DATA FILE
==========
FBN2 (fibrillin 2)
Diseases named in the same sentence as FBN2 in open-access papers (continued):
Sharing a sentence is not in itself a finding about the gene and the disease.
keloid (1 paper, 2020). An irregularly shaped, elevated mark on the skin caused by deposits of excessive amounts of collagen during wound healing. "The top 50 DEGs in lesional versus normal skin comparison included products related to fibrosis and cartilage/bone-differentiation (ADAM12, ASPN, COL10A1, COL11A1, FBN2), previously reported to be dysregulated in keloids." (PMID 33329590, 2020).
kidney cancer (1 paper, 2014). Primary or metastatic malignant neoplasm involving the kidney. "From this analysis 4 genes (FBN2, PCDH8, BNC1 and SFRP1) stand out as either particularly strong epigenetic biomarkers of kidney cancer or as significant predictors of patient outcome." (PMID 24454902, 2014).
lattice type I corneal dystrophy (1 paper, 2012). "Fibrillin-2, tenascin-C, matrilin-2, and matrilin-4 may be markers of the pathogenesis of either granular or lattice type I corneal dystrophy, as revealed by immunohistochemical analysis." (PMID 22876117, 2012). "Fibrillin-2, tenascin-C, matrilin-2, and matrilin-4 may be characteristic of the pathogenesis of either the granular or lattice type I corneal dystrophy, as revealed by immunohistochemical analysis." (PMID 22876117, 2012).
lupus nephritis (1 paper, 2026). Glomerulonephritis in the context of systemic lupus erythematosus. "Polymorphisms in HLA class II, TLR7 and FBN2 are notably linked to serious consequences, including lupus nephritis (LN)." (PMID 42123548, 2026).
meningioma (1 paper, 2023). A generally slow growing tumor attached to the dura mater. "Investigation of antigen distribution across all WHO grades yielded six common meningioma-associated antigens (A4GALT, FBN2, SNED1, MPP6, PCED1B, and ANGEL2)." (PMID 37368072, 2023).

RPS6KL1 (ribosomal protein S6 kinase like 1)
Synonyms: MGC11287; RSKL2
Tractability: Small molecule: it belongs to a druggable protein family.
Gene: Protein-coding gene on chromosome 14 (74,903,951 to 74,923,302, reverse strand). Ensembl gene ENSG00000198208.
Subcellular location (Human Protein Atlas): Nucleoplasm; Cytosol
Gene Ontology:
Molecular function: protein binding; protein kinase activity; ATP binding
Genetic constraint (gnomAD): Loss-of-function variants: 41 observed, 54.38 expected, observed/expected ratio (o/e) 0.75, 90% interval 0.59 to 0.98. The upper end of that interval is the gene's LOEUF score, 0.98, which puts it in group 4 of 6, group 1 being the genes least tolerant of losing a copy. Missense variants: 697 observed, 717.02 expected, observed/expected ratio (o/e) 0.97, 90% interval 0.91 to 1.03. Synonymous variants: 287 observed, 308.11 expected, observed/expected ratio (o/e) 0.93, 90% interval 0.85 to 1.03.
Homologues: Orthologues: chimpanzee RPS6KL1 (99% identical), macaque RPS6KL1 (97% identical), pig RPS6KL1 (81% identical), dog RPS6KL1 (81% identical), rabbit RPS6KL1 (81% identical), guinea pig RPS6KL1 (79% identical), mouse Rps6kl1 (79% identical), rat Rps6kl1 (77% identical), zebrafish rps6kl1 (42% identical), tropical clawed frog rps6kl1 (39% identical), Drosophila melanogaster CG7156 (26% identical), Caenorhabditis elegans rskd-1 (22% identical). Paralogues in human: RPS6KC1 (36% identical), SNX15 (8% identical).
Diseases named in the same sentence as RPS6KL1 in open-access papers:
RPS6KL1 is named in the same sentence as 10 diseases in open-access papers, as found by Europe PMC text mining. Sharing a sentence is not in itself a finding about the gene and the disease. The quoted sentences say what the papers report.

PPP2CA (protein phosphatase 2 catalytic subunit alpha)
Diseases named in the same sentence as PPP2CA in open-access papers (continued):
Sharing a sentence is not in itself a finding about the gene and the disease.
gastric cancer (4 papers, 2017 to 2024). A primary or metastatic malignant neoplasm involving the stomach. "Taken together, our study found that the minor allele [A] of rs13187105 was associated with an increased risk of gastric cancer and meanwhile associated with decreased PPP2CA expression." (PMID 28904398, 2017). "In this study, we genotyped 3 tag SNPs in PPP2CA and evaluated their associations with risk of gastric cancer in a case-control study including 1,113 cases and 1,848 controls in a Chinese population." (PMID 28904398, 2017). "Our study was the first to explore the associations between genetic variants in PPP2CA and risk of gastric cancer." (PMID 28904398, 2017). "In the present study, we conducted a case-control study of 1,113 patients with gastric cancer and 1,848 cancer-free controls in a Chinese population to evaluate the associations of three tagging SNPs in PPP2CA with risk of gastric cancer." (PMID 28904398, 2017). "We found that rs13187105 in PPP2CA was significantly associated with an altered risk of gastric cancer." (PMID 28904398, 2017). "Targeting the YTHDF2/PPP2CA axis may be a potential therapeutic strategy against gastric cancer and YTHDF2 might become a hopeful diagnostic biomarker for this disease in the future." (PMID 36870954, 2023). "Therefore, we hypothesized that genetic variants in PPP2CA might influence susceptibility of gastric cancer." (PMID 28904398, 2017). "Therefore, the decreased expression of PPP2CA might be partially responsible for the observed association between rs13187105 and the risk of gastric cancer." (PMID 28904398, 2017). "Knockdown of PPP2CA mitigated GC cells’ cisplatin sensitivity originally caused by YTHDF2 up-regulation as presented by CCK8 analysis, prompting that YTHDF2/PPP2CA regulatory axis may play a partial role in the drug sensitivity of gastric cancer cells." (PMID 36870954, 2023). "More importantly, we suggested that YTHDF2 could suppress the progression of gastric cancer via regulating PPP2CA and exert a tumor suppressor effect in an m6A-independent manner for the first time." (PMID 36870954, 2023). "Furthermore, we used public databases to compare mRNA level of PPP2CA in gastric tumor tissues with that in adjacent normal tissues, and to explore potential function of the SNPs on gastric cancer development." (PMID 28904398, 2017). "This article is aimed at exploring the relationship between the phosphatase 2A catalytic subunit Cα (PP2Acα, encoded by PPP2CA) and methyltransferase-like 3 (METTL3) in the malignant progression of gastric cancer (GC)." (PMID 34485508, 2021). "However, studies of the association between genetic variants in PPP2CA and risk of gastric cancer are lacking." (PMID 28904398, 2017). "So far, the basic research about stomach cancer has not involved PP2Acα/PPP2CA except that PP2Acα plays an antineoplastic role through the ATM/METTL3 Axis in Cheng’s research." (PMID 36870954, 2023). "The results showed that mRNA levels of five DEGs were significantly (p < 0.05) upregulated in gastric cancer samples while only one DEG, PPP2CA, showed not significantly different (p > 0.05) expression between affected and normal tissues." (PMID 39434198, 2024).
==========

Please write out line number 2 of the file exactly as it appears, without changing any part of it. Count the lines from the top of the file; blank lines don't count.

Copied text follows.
Diseases named in the same sentence as FBN2 in open-access papers (continued):